Being as one of the ten most visited websites on the internet, Twitter has rapidly gained its global popularity soon after it was launched in July 2006. The success of Twitter has been widely studied and discussed about how it aligns with web2.0 principles. One thing to look at is how Twitter effectively turns its website into a platform, and fosters the innovation and evolution through the power of network and community.
As web2.0 mindset promotes data to be re-useable, it creates opportunities for companies to simply integrate and merge applications or services provided by others, and generate better outcome than the product standalone.
The web2.0 principle, “innovation in assembly” is described by Tim O’Reilly as
When commodity components are abundant, you can create value simply by assembling them in novel or effective ways.
Let’s see how Twitter utilizes a set of great practices to fully elaborate this principle:
Twitter offers API to its platform:
Twitter’s growth can be attributed to Twitter API which not only allows the service to be further expanded to mobile platform, but also encourages external programmers to build an API upon it and create additional value to it. (Examples of APIs built on Twitter API: Klout API and Topsy.
For better development: Data remixability and support multiple standards
Twitter introduced a new rule in August 2012, which makes the per-endpoint rate limits more restrictive and ensures that all API requests must be authenticated. Data remixability can be realized when data is uniquely addressable and supports multiple formats and delivery mechanisms (Twitter API supports XML, JSON, and the RSS and Atom syndication formats.)
Great API practices for the developer community:
Twitter successfully created a well-structured developer support infrastructure which fosters an active community for programmers to exchange ideas and collaborate more efficiently. Full documentation, sample code in multiple development languages are provided within the infrastructure as well.
Build your business model into you API
Twitter’s API focuses on how to make the service available to users through different platform and access ways. Its core Twitter API even made the service reach users through mobile platform before the production of Twitter mobile app.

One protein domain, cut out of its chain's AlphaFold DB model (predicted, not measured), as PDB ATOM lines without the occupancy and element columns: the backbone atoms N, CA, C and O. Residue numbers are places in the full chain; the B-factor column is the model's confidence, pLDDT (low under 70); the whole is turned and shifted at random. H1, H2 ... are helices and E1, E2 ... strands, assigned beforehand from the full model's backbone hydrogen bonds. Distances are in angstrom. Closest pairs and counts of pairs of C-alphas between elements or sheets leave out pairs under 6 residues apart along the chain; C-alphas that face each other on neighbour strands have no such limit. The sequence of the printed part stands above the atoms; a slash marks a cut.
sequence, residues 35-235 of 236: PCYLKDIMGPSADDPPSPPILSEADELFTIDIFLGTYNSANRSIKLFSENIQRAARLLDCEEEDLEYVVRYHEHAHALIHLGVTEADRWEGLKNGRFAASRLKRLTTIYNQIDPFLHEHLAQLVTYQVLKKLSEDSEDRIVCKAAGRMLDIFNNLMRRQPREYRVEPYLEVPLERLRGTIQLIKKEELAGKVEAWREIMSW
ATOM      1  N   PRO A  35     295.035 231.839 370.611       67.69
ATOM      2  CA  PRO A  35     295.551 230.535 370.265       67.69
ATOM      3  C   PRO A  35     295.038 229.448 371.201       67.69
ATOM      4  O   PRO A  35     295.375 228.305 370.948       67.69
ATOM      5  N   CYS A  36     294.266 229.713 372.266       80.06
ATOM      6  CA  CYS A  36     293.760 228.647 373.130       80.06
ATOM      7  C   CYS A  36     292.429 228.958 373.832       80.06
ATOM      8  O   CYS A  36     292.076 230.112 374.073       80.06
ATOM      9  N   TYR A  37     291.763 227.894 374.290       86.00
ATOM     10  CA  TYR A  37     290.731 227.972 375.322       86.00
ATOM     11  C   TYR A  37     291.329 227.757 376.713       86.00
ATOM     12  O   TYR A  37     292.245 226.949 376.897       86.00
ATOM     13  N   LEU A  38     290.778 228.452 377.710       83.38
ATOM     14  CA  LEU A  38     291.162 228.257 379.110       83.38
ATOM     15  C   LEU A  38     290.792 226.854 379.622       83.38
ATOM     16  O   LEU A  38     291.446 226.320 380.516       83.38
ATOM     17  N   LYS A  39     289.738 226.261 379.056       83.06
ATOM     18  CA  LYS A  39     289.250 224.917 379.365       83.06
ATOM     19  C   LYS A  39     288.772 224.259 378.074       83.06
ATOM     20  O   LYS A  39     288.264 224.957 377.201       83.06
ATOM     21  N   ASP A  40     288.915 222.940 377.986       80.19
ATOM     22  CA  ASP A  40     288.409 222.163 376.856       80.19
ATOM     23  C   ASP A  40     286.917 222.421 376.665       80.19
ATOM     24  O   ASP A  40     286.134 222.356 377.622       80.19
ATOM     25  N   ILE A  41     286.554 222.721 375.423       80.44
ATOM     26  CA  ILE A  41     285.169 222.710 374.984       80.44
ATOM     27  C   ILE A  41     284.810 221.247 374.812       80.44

Use Web 2.0 to support your platform
Twitter applied Web 2.0 practices such as “reward users first” by minimizing the barriers of adoption and fully “utilizing network effects” to build a vibrant ecosystem.
Use your platform to build customer trust and loyalty
Twitter applied REST API methods allow developers to access core Twitter data. This includes update timelines, status data, and user information. The Search API methods give developers methods to interact with Twitter Search and trends data.
Learn from how your customers remix
Twitter’s official iPhone application started from an external developer’s project, by which sufficiently illustrates how Twitter learn and adopt ideas from its users.
After the release of Twitter REST API v1.1 last September, the company has announced to retire API v.1 in March 2013, by which all unauthenticated client-side API calls will not be supported and other older widget users should switch to its Embedded timeline. Followed by the retirement of Twitter API v.1, TwitterDeck AIR and TwitterDeck Android/iPhone will be discontinued soon.
Twitter regards this action as “a reflection of where our TweetDeck power-users are going.” And in the future, all new capabilities will be introduced on this web-based application first, then Mac and PC apps.
Twitter API changes kill off Tweetdeck apps, GMA News, March 5, 2013
An update on TweetDeck, by Twitter TweetDeck Team, March 4, 2013
5,000 APIs: Facebook, Google and Twitter Are Changing the Web, Adam DuVander, February 6, 2012
Twitter’s Other Ecosystem: Twitter-derived APIs Double in One Year, Adam DuVander, May 26, 2011
Salesforce Marketing Cloud Launches Social Ads Platform For Twitter With New Twitter Ads API, Michael Lazerow, Feb 20 2013
What’s Driving Twitter’s API Changes?, Bob Fine, September 7, 2012
First Look at Twitter’s New Ads API, Geoff Simon, March 11, 2013